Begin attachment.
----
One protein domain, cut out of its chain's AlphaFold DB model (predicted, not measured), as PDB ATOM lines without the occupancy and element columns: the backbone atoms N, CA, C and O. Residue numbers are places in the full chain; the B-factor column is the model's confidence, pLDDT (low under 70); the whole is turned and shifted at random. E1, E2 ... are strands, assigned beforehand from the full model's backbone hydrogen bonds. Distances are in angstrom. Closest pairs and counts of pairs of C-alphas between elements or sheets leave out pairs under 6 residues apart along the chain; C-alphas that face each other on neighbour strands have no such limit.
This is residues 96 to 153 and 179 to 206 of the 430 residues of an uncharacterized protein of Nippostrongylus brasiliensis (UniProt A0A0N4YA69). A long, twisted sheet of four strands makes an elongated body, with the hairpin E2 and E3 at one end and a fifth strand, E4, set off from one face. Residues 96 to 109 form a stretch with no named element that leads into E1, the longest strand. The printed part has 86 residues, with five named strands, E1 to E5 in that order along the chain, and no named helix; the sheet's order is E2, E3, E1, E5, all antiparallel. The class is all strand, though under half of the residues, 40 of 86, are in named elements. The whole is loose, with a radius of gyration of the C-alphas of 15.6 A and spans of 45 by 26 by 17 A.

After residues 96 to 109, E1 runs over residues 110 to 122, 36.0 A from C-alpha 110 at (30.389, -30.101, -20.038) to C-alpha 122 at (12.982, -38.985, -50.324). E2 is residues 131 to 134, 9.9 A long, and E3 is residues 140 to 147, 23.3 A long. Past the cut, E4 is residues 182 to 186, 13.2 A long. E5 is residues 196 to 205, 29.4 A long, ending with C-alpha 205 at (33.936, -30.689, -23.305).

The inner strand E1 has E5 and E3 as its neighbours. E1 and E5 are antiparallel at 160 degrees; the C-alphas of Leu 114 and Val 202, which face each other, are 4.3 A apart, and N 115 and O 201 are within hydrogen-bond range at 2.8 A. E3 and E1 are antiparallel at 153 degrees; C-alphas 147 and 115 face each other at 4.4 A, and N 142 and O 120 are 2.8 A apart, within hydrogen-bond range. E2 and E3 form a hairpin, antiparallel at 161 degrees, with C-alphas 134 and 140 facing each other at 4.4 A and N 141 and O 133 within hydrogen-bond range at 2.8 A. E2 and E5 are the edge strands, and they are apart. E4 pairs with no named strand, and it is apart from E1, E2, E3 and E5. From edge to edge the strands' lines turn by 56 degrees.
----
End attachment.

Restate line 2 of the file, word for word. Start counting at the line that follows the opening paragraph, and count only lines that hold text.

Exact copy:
After residues 96 to 109, E1 runs over residues 110 to 122, 36.0 A from C-alpha 110 at (30.389, -30.101, -20.038) to C-alpha 122 at (12.982, -38.985, -50.324). E2 is residues 131 to 134, 9.9 A long, and E3 is residues 140 to 147, 23.3 A long. Past the cut, E4 is residues 182 to 186, 13.2 A long. E5 is residues 196 to 205, 29.4 A long, ending with C-alpha 205 at (33.936, -30.689, -23.305).